Adults Featured Healthy News — 05 November 2009
Candy, Cavities and the Truth about a Sugar Buzz

By: Jodie Shield, R.D.

Halloween may be over but the candy is still around. While your kids are basking in the afterglow, chances are you’re shell-shocked. I know that I am. After all, the holiday season is about to hit and you know what that means: more candy, more cookies, more soft drinks, more SUGAR. Is sugar really that bad? Here’s the latest scoop on sugar.

Sugar and Hyperactivity

Sugar does not cause kids to be hyper. That was the conclusion of a presentation by Keith-Thomas Ayoob, Ed.D, R.D., at the American Dietetic Association’s Food and Nutrition Conference & Exhibition on October 18, 2009 in Denver, CO (www.eatright.org). After reviewing a meta-analysis of over 23 studies, it appears there’s no scientific evidence to suggest that sugar, and other sweeteners like honey or high fructose corn syrup (sugar found in soft drinks), influence behavior or cause attention deficit hyperactivity disorder. In fact, some studies have found the opposite – that sugar might actually have a calming effect on children. In addition, a few studies found that sugar may even boost kids’ concentration skills and enhance long-term memory. But you still may want to hold off on that extra spoonful of sugar. Sugar provides calories with little or no nutrients. The bottom-line: it appears that kids often get “buzzed” after consuming sugary foods and beverages, not so much from the sugar but the hyped-up situations in which they get the sweet stuff – - birthday parties, play dates, holidays, and school parities. Some tips to prevent kids from experiencing a sugar buzz and too many empty calories:

Beware of added sugars. Added sugars refer to sugars and syrups added to foods during processing or preparation and include: brown or white sugar (sucrose) honey, high fructose corn syrup and molasses. Since sugar is found in so many foods and beverages, you’ll want to keep tabs on it. Here are some of the food groups that contribute more than 5 percent of the added sugars to the American diet:

Major Sources of Added Sugars in the American Diet

Food Categories

Percent of Total Added Sugars Consumed 

Regular soft drinks

33.0

Sugars and candy

16.1

 

Cakes, cookies, pies

12.9

Fruit drinks (fruitades and fruit punch)

9.7

Dairy desserts and milk products(ice cream, sweetened yogurt, and sweetened milk)

8.6

 

Other grains (cinnamon toast and honey-nut waffles)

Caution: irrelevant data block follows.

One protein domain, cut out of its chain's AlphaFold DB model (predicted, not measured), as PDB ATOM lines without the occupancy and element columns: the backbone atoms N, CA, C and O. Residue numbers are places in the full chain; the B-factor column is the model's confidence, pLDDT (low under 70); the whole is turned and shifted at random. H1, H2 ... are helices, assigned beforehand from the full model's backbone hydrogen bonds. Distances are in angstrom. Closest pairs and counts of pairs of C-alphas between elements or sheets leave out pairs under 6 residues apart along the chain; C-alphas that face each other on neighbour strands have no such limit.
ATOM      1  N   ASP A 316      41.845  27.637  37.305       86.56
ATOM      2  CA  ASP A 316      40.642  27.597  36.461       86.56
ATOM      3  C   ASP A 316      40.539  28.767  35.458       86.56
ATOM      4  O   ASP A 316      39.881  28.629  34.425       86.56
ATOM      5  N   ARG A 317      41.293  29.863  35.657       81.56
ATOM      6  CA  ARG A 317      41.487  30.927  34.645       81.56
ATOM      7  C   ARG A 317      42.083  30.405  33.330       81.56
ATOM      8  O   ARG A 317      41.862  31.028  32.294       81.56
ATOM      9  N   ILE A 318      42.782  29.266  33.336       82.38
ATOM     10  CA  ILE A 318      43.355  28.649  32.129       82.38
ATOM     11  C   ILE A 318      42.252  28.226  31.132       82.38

5.8

Data derived from Guthrie and Morton JADA, 2000; 100; 43-51.

 Know your child’s sugar limit.  When it comes to sugar, moderation is the key.  The 2005 Dietary Guidelines (www.healthierus.gov/dietaryguidelines) provide limits for discretionary calories – extra calories above and beyond daily nutrient requirements from each of the food groups.  They also provide limits as to how much of these discretionary calories should come from fat and added sugars.  Discretionary calories are based on everyone’s recommended calorie level.  Not sure how many calories your child needs?  To find out, go to www.mypyramid.gov.  Here are a few examples of how many teaspoons of sugar kids (and adults) should have based on specific calorie levels:

 

2005 Dietary Guidelines: Discretionary Calories

  1400 calories/day 2000 calories/day 2400 calories/day
Total Discretionary Calories 171 cal 267 cal 362 cal
From Sugar 16 g = 4 tsp 32 g =  8 tsp 48 g = 12
From Fat 14 g 18 g 22 g

Ref: 2005 U.S. Dietary Guidelines for Americans

 

Sugar: A Cavity Culprit?

 While there may be no correlation between sugar and hyperactivity, eating sugary foods like candy, cakes, and cookies and drinking sugary beverages like fruit drinks and soda pop has been scientifically linked to tooth decay.  A cavity forms when bacteria in the mouth (found in dental plaque) mixes with carbohydrates (from either sugary or starchy foods like crackers, popcorn, bread, and potato chips) to make acids.  These acids eat way at tooth enamel causing cavities. Here are a few tips to combat cavities:

 Promote good dental habits.  Encourage you child to brush her teeth with fluoride toothpaste at least twice a day – preferably between meals and snacks – and to floss daily.  You should also make sure that your child visits a dentist regularly.

Offer teeth-friendly foods. Foods like sharp cheddar, Monterey Jack and Swiss cheese have been shown to increase the flow of saliva, which helps to lower the acid levels in the mouth and prevent cavies.  Plus they’re excellent source of calcium and phosphorus – nutrients that can help make teeth strong.

 As we march onward through the holiday season, keep in mind the immortal words of Mary Poppins, “A spoonful of sugar helps the medicine go down”.  But remember, to emphasize spoonful. As parents we know that’s where the battle begins.  Got any tips for taming your kids’ sweet tooth?

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